U.S. coach Jill Ellis has tried to fit Lloyd and Lavelle on the field at the same time. It hasn't always worked. And in the most recent game, a 1-0 win at Norway in mid-June, Lloyd didn't play at all until replacing Lavelle after 86 minutes.
Lloyd is well aware that the national team's rabid fans are never shy to jump to conclusions, no matter how much or how little evidence they have. They've been doing it about her a fair amount recently.
The reality, though, may be different. Lloyd has talked plenty with Ellis, and is comfortable with Ellis' desire to test Lavelle and other new players.
"It has nothing to do with anything other than the fact that now is the time to transition some of these players into finding a way to get it done," she said. "Jill knows what I can do. She knows that I work my butt off; she knows that this is a process, it's a journey; and she knows that she's got to get some players ready, and now is the time to do that. We've had loads of conversations, all good. I totally support everything she's doing. It's more needing to get an idea out of others so that she can continue to help them along."
Ellis has deployed Lloyd in a few roles this year, ranging from midfield to the forward line. At the club level, both in Manchester in Houston, Lloyd has spent quite a bit of time this year high up in the attack.
It may seem odd for a player of Lloyd's stature to get moved around that much, but she doesn't mind. After all, versatility on the field has been a defining trait of her career.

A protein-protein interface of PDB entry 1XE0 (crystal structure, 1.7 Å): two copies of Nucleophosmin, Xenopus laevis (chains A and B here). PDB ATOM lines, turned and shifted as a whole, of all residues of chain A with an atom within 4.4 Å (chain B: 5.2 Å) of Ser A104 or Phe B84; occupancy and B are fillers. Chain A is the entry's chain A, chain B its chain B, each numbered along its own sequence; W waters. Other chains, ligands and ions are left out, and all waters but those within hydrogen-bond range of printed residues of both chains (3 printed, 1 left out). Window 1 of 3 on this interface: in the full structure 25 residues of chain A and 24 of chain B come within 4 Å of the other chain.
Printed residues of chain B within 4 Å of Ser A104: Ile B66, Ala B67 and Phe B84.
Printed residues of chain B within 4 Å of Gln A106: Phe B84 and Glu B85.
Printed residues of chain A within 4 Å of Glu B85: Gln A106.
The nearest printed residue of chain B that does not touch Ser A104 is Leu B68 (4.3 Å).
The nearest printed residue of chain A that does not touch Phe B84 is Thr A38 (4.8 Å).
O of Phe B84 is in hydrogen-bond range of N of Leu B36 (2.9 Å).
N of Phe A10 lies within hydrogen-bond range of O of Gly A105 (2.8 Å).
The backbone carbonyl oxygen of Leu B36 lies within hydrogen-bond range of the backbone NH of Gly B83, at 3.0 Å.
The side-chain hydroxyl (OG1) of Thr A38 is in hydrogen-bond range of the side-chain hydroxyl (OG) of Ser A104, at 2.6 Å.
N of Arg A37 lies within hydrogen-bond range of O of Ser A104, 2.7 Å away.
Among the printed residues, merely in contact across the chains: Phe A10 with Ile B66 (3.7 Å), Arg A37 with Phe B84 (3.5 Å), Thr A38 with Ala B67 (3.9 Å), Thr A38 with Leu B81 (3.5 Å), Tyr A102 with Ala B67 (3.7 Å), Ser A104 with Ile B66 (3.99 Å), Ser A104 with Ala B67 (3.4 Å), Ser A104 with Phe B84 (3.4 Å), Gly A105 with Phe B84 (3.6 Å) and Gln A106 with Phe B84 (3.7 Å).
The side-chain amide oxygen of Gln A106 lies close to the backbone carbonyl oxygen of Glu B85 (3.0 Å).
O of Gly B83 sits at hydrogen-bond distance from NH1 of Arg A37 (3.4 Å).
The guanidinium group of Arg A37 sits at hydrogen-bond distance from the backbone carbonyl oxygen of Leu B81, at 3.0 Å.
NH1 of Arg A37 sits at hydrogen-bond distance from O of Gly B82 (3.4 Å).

"I've played holding midfielder, I've played center-mid, I've played outside, I've played as the No. 10, I've played as a striker," she said. "I think it's just going to be kind of a game-by-game basis, and will just be kind of one of those things where Jill has to figure it out. … It's all different, but whatever is asked of me, I'm going to do it to the best of my ability."
Former national team midfielder Aly Wagner, once a fine playmaker in her own right, is among the many outside observers who are watching Lloyd's evolution closely.
Wagner wouldn't be surprised if Lloyd isn't a starter in 2019, but she also knows better than to bet against Lloyd's drive and determination.
"I really believe that is a page in the book that will be written as we get to the eve of the tournament," said Wagner, now a TV analyst for national team games on Fox and NWSL games on Lifetime. "She is capable, like Abby Wambach, of maybe not contributing for 89 minutes and then scoring that wonder goal in the last minute. She's always that X-factor you want on your team."
Wagner is fine with Ellis' taking the time now to experiment, even if it means losing some games along the way.
"There has to be a leeway to allow coaches to find their best 15 or so [players]," Wagner said. "They should just close their ears to everyone judging them, because it does not matter. If they win the World Cup in 2019, no one is going to look back and say, 'Yeah, but do you remember that SheBelieves Cup?' "
In the end, everyone knows it's a good thing for the national team to have an infusion of great young talent. Lloyd is happy to help show those players the ropes, and pass on the high standards that have long defined the U.S. program.
"It's all about just getting them to believe in themselves, and having the confidence to do things," Lloyd said. "I think we all lead in different ways, and I still continue to pride myself on leading by example on and off the pitch. … Also, being there for those players who need that extra shoulder to lean on if they're going through something. It's going to be important to rally around all of these younger players and get them going, but also give them the confidence to express themselves out on the pitch."
Thursday, July 27: Brazil vs. Japan (7:15 p.m., WatchESPN.com) and United States vs. Australia (10 p.m., ESPN) at CenturyLink Field, Seattle
Sunday, July 30: Japan vs. Australia (5:15 p.m., WatchESPN.com) and United States vs. Brazil (8 p.m., ESPN2) at Qualcomm Stadium, San Diego